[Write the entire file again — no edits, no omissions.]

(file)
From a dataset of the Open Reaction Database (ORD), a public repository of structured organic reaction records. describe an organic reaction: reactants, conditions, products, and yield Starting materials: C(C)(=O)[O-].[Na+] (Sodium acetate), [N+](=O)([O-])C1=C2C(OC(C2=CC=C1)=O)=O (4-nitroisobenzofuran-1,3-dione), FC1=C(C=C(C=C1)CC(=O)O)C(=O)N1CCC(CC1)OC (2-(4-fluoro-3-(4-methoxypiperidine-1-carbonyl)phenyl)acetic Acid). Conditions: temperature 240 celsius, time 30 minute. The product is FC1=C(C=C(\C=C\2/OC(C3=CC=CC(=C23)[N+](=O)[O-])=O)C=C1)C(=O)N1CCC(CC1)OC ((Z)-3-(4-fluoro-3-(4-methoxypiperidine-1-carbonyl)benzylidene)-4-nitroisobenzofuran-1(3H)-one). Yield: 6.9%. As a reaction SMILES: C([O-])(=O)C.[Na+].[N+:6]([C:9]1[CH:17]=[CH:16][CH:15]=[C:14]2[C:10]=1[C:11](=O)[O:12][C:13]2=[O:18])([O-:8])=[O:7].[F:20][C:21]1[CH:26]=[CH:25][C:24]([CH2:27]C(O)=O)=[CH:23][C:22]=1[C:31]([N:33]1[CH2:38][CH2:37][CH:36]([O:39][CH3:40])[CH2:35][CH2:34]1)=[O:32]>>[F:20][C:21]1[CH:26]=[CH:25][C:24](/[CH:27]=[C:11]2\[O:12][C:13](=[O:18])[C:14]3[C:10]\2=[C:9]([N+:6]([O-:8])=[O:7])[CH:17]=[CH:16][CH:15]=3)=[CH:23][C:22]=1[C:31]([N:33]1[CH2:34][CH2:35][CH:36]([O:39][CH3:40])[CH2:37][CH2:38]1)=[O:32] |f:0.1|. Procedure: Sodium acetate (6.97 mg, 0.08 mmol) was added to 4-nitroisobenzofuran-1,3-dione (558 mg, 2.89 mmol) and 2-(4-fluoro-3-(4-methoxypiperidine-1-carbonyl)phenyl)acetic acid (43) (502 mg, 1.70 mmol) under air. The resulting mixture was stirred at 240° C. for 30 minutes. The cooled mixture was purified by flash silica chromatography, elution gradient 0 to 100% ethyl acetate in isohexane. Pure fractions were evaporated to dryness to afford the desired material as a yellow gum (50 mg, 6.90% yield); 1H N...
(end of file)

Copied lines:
From a dataset of the Open Reaction Database (ORD), a public repository of structured organic reaction records. describe an organic reaction: reactants, conditions, products, and yield Starting materials: C(C)(=O)[O-].[Na+] (Sodium acetate), [N+](=O)([O-])C1=C2C(OC(C2=CC=C1)=O)=O (4-nitroisobenzofuran-1,3-dione), FC1=C(C=C(C=C1)CC(=O)O)C(=O)N1CCC(CC1)OC (2-(4-fluoro-3-(4-methoxypiperidine-1-carbonyl)phenyl)acetic Acid). Conditions: temperature 240 celsius, time 30 minute. The product is FC1=C(C=C(\C=C\2/OC(C3=CC=CC(=C23)[N+](=O)[O-])=O)C=C1)C(=O)N1CCC(CC1)OC ((Z)-3-(4-fluoro-3-(4-methoxypiperidine-1-carbonyl)benzylidene)-4-nitroisobenzofuran-1(3H)-one). Yield: 6.9%. As a reaction SMILES: C([O-])(=O)C.[Na+].[N+:6]([C:9]1[CH:17]=[CH:16][CH:15]=[C:14]2[C:10]=1[C:11](=O)[O:12][C:13]2=[O:18])([O-:8])=[O:7].[F:20][C:21]1[CH:26]=[CH:25][C:24]([CH2:27]C(O)=O)=[CH:23][C:22]=1[C:31]([N:33]1[CH2:38][CH2:37][CH:36]([O:39][CH3:40])[CH2:35][CH2:34]1)=[O:32]>>[F:20][C:21]1[CH:26]=[CH:25][C:24](/[CH:27]=[C:11]2\[O:12][C:13](=[O:18])[C:14]3[C:10]\2=[C:9]([N+:6]([O-:8])=[O:7])[CH:17]=[CH:16][CH:15]=3)=[CH:23][C:22]=1[C:31]([N:33]1[CH2:34][CH2:35][CH:36]([O:39][CH3:40])[CH2:37][CH2:38]1)=[O:32] |f:0.1|. Procedure: Sodium acetate (6.97 mg, 0.08 mmol) was added to 4-nitroisobenzofuran-1,3-dione (558 mg, 2.89 mmol) and 2-(4-fluoro-3-(4-methoxypiperidine-1-carbonyl)phenyl)acetic acid (43) (502 mg, 1.70 mmol) under air. The resulting mixture was stirred at 240° C. for 30 minutes. The cooled mixture was purified by flash silica chromatography, elution gradient 0 to 100% ethyl acetate in isohexane. Pure fractions were evaporated to dryness to afford the desired material as a yellow gum (50 mg, 6.90% yield); 1H N...